British spy chief: Ordinary Russians are counting the cost of Putin’s invasion

Ordinary Russians are increasingly counting the cost of the invasion of Ukraine and are seeing “how badly” President Vladimir Putin “has misjudged the situation,” according to the head of the United Kingdom’s largest spy agency, Government Communications Headquarters (GCHQ).

“With little effective internal challenge, his decision-making has proved flawed. It’s a high stakes strategy that is leading to strategic errors in judgement. Their gains are being reversed,” Jeremy Fleming, director of GCHQ, will say in a speech later on Tuesday at the Royal United Services Institute (RUSI) annual security lecture in London.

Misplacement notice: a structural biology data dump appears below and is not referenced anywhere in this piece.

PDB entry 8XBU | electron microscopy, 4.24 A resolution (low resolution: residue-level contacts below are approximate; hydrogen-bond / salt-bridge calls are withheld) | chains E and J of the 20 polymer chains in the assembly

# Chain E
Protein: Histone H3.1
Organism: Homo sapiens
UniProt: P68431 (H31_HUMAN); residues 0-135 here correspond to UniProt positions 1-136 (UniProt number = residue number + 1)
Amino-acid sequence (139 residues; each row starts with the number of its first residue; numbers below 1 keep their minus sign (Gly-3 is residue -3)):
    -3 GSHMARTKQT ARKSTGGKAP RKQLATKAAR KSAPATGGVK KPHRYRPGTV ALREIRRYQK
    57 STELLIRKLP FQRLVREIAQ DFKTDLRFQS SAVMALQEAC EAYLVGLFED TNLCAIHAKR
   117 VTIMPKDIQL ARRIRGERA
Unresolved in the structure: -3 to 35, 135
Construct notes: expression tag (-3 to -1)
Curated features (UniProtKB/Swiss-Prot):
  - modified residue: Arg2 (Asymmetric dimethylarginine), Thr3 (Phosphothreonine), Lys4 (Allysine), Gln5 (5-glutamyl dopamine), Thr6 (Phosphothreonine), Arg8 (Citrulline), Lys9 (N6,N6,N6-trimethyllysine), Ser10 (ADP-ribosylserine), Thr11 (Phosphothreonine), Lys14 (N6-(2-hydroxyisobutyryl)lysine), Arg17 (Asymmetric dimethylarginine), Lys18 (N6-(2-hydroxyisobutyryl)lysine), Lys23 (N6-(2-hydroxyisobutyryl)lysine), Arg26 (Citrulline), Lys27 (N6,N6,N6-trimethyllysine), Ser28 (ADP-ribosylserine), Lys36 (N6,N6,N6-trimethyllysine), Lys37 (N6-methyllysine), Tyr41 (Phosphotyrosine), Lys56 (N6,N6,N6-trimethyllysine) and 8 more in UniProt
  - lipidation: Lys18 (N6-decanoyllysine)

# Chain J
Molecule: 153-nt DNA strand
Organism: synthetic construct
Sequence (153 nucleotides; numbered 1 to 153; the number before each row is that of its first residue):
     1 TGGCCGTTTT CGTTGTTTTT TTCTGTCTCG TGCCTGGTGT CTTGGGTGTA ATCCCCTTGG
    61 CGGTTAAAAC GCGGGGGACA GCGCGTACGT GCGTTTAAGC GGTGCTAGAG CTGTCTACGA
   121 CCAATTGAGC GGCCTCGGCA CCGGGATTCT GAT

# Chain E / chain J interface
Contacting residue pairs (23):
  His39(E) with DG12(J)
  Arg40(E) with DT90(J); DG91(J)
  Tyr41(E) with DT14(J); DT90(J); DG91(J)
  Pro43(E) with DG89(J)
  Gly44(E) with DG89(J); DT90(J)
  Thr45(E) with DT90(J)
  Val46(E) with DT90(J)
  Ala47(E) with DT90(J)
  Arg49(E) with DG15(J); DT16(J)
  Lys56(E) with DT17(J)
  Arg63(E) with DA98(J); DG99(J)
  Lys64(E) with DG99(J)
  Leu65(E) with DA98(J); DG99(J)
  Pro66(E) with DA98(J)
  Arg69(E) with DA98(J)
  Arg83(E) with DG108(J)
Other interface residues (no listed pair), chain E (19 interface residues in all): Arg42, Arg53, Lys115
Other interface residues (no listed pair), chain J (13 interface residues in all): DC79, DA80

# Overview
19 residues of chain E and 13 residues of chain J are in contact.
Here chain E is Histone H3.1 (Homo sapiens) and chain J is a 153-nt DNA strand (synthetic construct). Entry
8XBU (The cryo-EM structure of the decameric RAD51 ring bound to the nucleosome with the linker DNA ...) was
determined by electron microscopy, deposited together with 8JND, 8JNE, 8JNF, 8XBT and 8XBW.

“The costs to Russia — in people and equipment are staggering. We know — and Russian commanders on the ground know — that their supplies and munitions are running out. Russia’s forces are exhausted.”

Fleming will also say Ukraine’s “courageous action on the battlefield” and “in cyberspace is turning the tide.”

“Having failed in two major military strategies already, Putin’s plan has hit the courageous reality of Ukrainian defense,” Fleming will say.

Fleming will deliver the comments a day after Russia launched a wave of attacks on Ukrainian cities on Monday, killing at least 19 people and wounding more than 100 others.

The senior spy chief will also say that ordinary Russians are “fleeing the draft.”

“They know their access to modern technologies and external influences will be drastically restricted. And they are feeling the extent of the dreadful human cost of his war of choice,” he will say.

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